Everyone had to do a lot of shifting in 2020, and it changed our buyer behavior. It altered our expectations and values.
That means it’s time for businesses, and marketers need to accommodate the changes to stay competitive.
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Our world has shifted, and we’ve had to change with it. Even now, countries are again in lockdown across the globe, and the virus with its variants rages. The cycle continues.
The pandemic has made us value health and safety like never before.
In areas where the cases are dropping and vaccinations completed, people are ready to go back inside more businesses. But they want to do it safely.
If they see a business slacking on their cleaning protocols or not protecting their staff, they are highly likely to go elsewhere next time. They’ll probably tell others to avoid the place too.
We’re not going back into businesses physically just because we can. We’ve missed interacting with products as well as people outside our household.
However, our expectations have changed. If we don’t have a positive customer experience, we won’t return.
Our expectations for convenience have increased. Curbside pickup, delivery, and virtual shopping assistance. You can get online help via AI chat, or a live style expert, or virtually try on cosmetics.
No more wasted time in a doctor’s office when a virtual visit will do. We’ll do it online, thank you very much.
In December of 2020, Forbes surveyed 1000 consumers. They asked questions to determine how things had changed and if they were positive or negative. The study looked at both online and offline experiences. In January, they published their findings.
Every business needs to accommodate and embrace what buyers want, need, and expect in 2021 to stay competitive. A big part of this will be rebuilding brand loyalty.
While the statistical findings are intriguing, one jumped at me. Brand loyalty took a massive shot in the foot last year. People might not have been able to order their favorite brands, so they substituted. Supply chain shortages have compounded this problem.
Even more important than looking at the trend statistics is implementing proactive techniques to be the solution your target audience wants.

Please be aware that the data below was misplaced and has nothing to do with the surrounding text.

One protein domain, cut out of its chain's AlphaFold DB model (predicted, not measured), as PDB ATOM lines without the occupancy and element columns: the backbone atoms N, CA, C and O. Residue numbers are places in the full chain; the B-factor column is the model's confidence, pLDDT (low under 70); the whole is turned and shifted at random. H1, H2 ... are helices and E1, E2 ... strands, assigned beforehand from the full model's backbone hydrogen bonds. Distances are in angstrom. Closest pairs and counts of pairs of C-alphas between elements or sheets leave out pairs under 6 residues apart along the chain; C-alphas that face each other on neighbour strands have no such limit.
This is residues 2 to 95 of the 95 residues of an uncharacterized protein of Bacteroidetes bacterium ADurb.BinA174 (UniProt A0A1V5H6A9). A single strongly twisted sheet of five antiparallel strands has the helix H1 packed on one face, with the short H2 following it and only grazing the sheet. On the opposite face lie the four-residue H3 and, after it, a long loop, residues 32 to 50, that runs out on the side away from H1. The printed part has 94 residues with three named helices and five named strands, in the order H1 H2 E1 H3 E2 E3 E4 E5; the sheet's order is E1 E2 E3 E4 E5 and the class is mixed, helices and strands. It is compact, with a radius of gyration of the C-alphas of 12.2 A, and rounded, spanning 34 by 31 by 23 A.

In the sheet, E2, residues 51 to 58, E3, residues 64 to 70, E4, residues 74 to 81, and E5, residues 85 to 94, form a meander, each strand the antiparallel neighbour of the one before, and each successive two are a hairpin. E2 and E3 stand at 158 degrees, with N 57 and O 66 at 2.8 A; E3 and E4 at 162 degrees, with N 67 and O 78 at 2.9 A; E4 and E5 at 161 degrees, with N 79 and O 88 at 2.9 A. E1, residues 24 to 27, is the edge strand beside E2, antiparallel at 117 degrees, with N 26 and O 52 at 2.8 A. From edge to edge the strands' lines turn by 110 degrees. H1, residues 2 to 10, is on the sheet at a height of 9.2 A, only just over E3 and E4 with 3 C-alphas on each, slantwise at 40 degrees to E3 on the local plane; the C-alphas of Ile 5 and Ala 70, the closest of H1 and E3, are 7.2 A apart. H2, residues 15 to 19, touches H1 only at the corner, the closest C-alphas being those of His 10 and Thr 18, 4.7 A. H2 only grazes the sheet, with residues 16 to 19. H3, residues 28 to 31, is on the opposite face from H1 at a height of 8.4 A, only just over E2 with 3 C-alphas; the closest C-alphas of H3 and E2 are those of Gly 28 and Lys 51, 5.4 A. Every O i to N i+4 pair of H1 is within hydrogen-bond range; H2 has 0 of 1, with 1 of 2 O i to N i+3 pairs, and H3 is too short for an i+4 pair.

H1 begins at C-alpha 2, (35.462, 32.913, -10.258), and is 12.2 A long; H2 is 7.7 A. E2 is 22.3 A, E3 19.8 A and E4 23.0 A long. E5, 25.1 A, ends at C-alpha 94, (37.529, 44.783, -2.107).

There are three things buyers are wanting. Provide all of them, and you’ll go a long way to building brand loyalty. The loyalty that keeps customers returning and staying with you during whatever the next crisis might be.
Three keys to getting them and keeping them are health and safety, positive experiences, and convenience.
If there is one thing we learned from the pandemic, it’s that we each have to watch out for our health. As we go back inside stores, shoppers are observing and critiquing health and safety standards.
While plastic dividers felt a bit awkward in the beginning, they are now the norm. A business working without them would make most people uncomfortable—the same for staff not wearing masks.
Consumers want to see you are looking out for both them—and the employees that are taking care of them.
People expect sanitation stations. Disinfecting counter services or any areas where the customer might touch between customers is crucial.
From the moment they enter a business or visit an online store, they are subliminally noting the experience. They pay attention to the ambiance, friendliness, efficiency, and a way to get questions answered.
We’ve become a lot less patient with poor service however it manifests.
We’re also more socially conscious, and we want to see your staff well taken care of too.
Online buyers have the same standards, and there is a lot of room for improvement. Evaluate everything from virtual aids to help buyers make a selection to improved customer service response.
Key to online success will be fresh, relevant quality content. Everything: blog posts, articles, emails, social posts. The big boys like Pepsi and American Express and Apple are making massive investments in new content. Even Facebook is getting into content with the ability to post newsletters.
Both strictly e-commerce and brick and mortar capitalizing via the increase in online purchasing need to ramp up their content.
Solicit feedback from buyers. Implement short, easy-to-do “how did we do” surveys.
A positive experience is without friction. Sometimes friction can be hard to see from the inside. Let your buyers help you smooth them out.
Brick and mortar businesses need to move to touchless checkout. That could be self-checkout or contact-free payment processing.
Shoppers notice things like clean pens, a sanitized payment device, and the check-out area wiped down between customers.
We’ve become accustomed to more customer service in the form of curbside pickup and virtual doctor appointments. These are things that probably should have been offered long ago.
Those with physical challenges and or who don’t drive wish they had been.
Inclusivity is now having things convenient for all.
If convenience factors were a temporary add-on, look for ways to embrace them and improve them, so they become permanent.
Look for new ways to enhance convenience, so you stand out from the competition. Buyers will reward you for it where it counts...in your cash register.
The leap has happened. Online purchasing has already blasted past 2021 forecasts. Your quality online content is critical to stay competitive. Ready to attract new buyers, increase lifetime buyer value, build sales, and more engagement? You need quality content. Let’s have a quick chat. You can message me: [email protected].
Judith Culp Pearson receives three top honors
at the annual Society of Permanent Cosmetic Professionals in
Ft. Worth, Texas - October 7-9, 2023